sanction, and prosecution through their organizational structure.
THE COLLAPSE OF THE SOVIET UNION:
A PIVOTAL EVENT FOR ORGANIZED CRIME
It intertwined with the rapid expansion of global markets.
The decline in political order and deteriorating economic circumstances
have led to a growing underground economy that habituates people to
working outside the legal framework.
Better-organized, internationally-based criminal groups with vast financial
resources are creating a new threat to the stability and security of
The Prohibition example in 1920s US: It was a catalyst for the mobilization
of criminal organizations and cooperative ventures of syndication.
THE NEW FACE OF ORGANIZED CRIME (OC)
OC is “increasingly similar to a transnational commercial company,
combining rigid hierarchies and territorial rooting, with flexible
structures that are easily adaptable to changing circumstances”
Expanded capacity of contemporary criminal organizations derives
from intensification of goods traditionally traded by OC–drugs, arms,
and sex workers.
Country of destination is not the country of origin.
Arrangements must be made that involve the use of banks, finance
houses, customs formalities, and require ongoing relationships with
criminal organizations of different countries.
IMPACT OF MIGRATION
Migration, legal and illegal, broadens the reach of existing criminal
Among the migrants are affiliates of criminal networks, with crime-
related skills, knowledge, and contacts. Chinese, Nigerian, Italian,
and Russian groups are examples of network proliferation through
Globalization created a nexus with terrorism.
Today’s criminal networks are fluid, striking new alliances with other
networks around the world, and engaging in a wide range of illicit
activities, including cyber-crime and providing support for terrorism.
WHAT IS TERRORISM?
WHO IS A TERRORIST?
Terrorists are non-state actors who seek to intimidate an
audience larger than their immediate victims in the hope of
generating widespread panic.
Terrorism exploits non-combatant deaths as a means to
advertise a cause.
Terrorism seeks to damage the fabric of the society.
Traditional OC, like the American Mafia, requires the
preservation of state structures, because they feed on those
CIUDAD DEL ESTE (CDE)
NEXUS BETWEEN OC AND TERRORISM
Paraguay-Brazil-Argentina tri-border area–a free trade zone for contraband,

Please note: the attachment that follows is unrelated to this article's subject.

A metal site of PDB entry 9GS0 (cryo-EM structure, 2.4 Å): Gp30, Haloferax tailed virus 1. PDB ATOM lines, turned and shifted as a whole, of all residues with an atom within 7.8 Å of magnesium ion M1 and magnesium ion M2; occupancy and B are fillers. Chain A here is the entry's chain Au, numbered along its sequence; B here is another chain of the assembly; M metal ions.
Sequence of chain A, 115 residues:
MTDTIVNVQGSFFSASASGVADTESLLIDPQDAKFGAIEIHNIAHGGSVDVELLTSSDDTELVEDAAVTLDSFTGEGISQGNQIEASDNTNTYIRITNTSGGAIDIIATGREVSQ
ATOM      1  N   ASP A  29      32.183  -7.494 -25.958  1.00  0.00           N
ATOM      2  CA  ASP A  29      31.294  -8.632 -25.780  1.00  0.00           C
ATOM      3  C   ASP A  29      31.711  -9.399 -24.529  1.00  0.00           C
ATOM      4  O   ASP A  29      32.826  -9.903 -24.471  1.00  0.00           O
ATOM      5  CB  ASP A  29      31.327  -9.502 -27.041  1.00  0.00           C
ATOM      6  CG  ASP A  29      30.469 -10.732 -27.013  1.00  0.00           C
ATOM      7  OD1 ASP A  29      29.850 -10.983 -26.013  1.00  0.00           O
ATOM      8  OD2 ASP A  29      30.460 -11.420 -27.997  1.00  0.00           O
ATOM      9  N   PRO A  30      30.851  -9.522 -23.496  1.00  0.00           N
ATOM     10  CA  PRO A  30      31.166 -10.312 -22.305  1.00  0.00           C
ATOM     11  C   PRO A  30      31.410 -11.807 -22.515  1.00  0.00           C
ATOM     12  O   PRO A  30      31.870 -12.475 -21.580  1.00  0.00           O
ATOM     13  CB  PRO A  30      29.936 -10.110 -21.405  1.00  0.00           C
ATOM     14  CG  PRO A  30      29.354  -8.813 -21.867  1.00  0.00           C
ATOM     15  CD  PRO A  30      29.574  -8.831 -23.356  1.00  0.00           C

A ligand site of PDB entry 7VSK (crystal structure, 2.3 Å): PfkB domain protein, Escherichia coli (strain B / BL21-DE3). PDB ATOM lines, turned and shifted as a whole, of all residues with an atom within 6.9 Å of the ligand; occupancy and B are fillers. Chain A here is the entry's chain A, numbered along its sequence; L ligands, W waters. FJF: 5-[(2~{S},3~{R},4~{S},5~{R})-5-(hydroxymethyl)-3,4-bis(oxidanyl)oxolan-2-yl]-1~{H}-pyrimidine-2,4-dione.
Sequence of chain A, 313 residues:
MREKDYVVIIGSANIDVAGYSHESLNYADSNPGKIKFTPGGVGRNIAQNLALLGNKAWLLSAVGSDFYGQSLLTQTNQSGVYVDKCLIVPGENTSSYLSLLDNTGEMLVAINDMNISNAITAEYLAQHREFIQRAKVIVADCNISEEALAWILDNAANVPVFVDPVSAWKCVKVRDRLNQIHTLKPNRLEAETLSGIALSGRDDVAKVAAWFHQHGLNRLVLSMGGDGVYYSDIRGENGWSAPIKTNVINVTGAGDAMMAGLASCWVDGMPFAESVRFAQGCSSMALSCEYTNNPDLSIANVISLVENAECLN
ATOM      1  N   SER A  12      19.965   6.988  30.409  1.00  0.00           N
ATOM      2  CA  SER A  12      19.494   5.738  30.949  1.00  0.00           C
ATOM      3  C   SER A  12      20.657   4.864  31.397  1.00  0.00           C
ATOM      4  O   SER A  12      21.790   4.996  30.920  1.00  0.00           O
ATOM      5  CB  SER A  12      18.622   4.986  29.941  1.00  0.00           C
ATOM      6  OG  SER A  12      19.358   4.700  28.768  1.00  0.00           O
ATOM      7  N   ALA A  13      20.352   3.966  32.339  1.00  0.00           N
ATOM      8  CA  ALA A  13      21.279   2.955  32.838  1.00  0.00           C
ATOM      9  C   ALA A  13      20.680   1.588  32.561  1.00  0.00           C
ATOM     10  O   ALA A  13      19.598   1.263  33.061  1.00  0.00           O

infested with criminals and terrorists.
o An oasis for informants and spies, peddlers of contraband and counterfeit products,
traffickers in drugs, weapons, and humans, common criminals, mafia organizations,
Islamic terrorists, yakuza, Colombian and other Latin American crime groups, Chinese
Triads, al-Qaeda, Hezbollah, FARC, and others.
Local structures used by both terrorist and criminal groups may overlap, but
cooperation is ad hoc.
Terrorists and criminal groups learn from each other and utilize each other’s
special skills in particular operations.
Terrorists are increasingly turning to criminal networks to generate funds and to
acquire logistical support.
LINKS BETWEEN OC AND TERRORISM
Terrorists turn to street crime–by extension, OC–money, false documents,
border crossing, weapons.
Organized criminals have become “service providers” for terrorists.
Al Qaeda uses the Neapolitan Camorra to move its operatives through Europe to
safe houses in Paris, London, Berlin, and Madrid.
As these groups work together more, they begin to share each others’ goals.
There is no clear line delineating Chechen rebels fighting against Russian
sovereignty, from Chechen organized crime.
FARC units in Colombia raise money to support their insurgency by taxing drug
Taliban insurgents in Afghanistan use heroin to finance their efforts.
Terrorist acts carried out by groups directly or indirectly involved in
cultivating, manufacturing, transporting, or distributing illegal drugs.
Terrorist organizations and dug traffickers can link on facilitation,
protection, transportation, and taxation.
Traffickers and terrorists have similar logistical needs: matériel and overt
movement of goods, people, and money.
Relationships are mutually beneficial: drug traffickers gain from access to
terrorists’ military skills and weapons supply; terrorists gain a source of
revenue and expertise in illicit transfer and laundering of proceeds.
OC AND TERRORISM:
SIMILARITIES AND DISSIMILARITIES
Colombian drug cartels and terrorist groups are often organized along
Italian and Asian OC groups and terrorist organizations such as al-Qaeda use
sponsorships, apprenticeships, and initiation ceremonies.
OC and terrorist groups need to launder their financial assets.
Politically motivated groups want to subvert the status quo; criminally motivated
groups want to maintain it so they can keep operating.
Terrorist groups and OC differ on means and ends: terrorists use fund to further
political ends; OC seeks to form a parallel government while coexisting with the
OC groups are not motivated by an ideology; terrorist groups try to give their